Japan Table of Contents
The largest of the three services, the Ground Self-Defense Force (GSDF), operates under the command of the chief of the ground staff, based in the city of Ichikawa, east of Tokyo. Although allotted 180,000 slots for uniformed personnel, in 1992 the force was maintained at about 86 percent of that level (with approximately 156,000 personnel) because of funding constraints. The GSDF consists of one armored division, twelve infantry divisions, one airborne brigade, two combined brigades, four training brigades, one artillery brigade with two groups, two air defense brigades with three groups, one helicopter brigade with twenty-four squadrons, and two antitank helicopter platoons (see table 39, Appendix).
The GSDF is divided into five regional armies, each containing two to four divisions, antiaircraft artillery units, and support units (see fig. 13). The largest, the Northern Army, is headquartered on Hokkaido, where population and geographic constraints are less limiting than elsewhere. It has four divisions and artillery, antiaircraft artillery, and engineering brigades. The Northeastern Army and the Eastern Army, headquartered in Sendai and Ichikawa, respectively, each has two divisions. The Central Army, headquartered in Itami, has three divisions in addition to a combined brigade located on Shikoku. The Western Army, with two divisions, is headquartered at Kengun and maintains a combined brigade on Okinawa.
Intended to deter attack, repulse a small invasion, or provide a holding action until reinforced by United States armed forces, the ground element is neither equipped nor staffed to offer more than a show of conventional defense by itself. Antitank artillery, ground-to-sea firepower, and mobility were improved and surface-to- ship missiles were acquired in the Mid-Term Defense Estimate completed in FY 1990 (see table 40, Appendix). The number of uniformed personnel is insufficient to enable an immediate shift onto emergency footing. Instead, the ratio of officers to enlisted personnel is high, requiring augmentation by reserves or volunteers in times of crisis. In 1992, however, GSDF reserve personnel, numbering 46,000, had received little professional training.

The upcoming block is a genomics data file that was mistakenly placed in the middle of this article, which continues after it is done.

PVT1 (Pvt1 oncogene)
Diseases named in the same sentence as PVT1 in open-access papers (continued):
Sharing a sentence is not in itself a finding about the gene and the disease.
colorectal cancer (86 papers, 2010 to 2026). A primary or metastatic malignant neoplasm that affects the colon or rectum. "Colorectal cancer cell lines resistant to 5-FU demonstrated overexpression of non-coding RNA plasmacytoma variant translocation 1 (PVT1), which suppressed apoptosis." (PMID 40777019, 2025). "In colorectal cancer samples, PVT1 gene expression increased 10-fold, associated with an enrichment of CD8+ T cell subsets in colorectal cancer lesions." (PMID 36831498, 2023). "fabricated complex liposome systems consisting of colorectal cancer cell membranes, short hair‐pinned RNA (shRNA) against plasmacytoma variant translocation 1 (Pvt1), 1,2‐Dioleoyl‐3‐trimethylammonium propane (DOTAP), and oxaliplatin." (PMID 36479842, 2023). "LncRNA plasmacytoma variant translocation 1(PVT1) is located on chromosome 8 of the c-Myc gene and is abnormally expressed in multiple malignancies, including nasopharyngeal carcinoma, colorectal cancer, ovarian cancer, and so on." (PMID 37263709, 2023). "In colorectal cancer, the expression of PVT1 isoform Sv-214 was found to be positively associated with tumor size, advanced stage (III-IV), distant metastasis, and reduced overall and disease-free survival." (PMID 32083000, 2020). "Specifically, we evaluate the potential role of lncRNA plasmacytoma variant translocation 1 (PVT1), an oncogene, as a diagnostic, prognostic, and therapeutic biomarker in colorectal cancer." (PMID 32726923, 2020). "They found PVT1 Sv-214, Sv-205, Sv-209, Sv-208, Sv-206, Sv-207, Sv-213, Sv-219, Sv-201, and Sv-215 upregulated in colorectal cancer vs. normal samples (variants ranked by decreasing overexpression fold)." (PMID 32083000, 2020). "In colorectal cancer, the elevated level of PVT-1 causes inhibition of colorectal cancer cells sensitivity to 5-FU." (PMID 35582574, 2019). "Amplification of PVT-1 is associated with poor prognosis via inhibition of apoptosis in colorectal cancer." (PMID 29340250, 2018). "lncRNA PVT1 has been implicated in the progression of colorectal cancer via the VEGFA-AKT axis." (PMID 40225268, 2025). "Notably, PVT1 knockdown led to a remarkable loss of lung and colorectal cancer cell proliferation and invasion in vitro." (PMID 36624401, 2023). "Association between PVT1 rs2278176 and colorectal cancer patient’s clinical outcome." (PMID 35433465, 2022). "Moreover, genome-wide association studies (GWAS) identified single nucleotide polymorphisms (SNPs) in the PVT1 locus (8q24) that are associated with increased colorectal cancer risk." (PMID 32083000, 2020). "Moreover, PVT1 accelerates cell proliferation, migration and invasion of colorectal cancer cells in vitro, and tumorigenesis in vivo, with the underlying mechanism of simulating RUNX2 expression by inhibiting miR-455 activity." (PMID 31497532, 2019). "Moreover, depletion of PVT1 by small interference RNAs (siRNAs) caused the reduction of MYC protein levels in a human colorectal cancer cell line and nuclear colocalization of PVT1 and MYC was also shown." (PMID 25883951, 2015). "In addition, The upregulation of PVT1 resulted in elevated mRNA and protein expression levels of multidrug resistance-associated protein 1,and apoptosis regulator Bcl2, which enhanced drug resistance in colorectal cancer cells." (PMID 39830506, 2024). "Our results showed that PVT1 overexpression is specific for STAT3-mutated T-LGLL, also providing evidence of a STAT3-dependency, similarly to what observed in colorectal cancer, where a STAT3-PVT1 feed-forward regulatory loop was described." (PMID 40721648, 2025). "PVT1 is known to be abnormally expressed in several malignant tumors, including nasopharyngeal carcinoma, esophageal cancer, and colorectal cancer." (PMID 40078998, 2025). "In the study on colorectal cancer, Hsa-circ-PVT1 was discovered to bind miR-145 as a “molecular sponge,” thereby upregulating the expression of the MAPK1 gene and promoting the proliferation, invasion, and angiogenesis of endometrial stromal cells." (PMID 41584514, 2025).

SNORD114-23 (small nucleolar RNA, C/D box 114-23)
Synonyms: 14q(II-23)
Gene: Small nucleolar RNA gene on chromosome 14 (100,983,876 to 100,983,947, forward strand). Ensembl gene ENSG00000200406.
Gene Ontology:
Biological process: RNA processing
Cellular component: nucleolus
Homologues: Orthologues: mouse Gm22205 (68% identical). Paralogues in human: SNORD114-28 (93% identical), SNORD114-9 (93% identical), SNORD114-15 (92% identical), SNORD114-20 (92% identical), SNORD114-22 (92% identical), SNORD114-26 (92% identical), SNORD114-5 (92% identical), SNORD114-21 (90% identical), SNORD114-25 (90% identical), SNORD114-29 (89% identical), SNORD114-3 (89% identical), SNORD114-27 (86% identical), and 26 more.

In 1989 basic training for lower-secondary and upper-secondary school graduates began in the training brigade and lasted approximately three months. Specialized enlisted and noncommissioned officer (NCO) candidate courses were available in branch schools, and qualified NCOs could enter an eight-to-twelve- week second lieutenant candidate program. Senior NCOs and graduates of an eighty-week NCO pilot course were eligible to enter officer candidate schools, as were graduates of the National Defense Academy at Yokosuka and graduates of four-year universities. Advanced technical, flight, medical, and command staff officer courses were also run by the GSDF. Like the maritime and air forces, the GSDF ran a youth cadet program offering technical training to lower-secondary school graduates below military age in return for a promise of enlistment.
Because of population density on the Japanese islands, only limited areas were available for large-scale training, and, even in these areas, noise restrictions were a problem (see Population , ch. 2). The GSDF tried to adapt to these conditions by conducting command post exercises and map maneuvers and by using simulators and other training devices. In live firing during training, propellants were reduced to shorten shell ranges. Such restrictions diminished the value of combat training and troop morale.
Data as of January 1994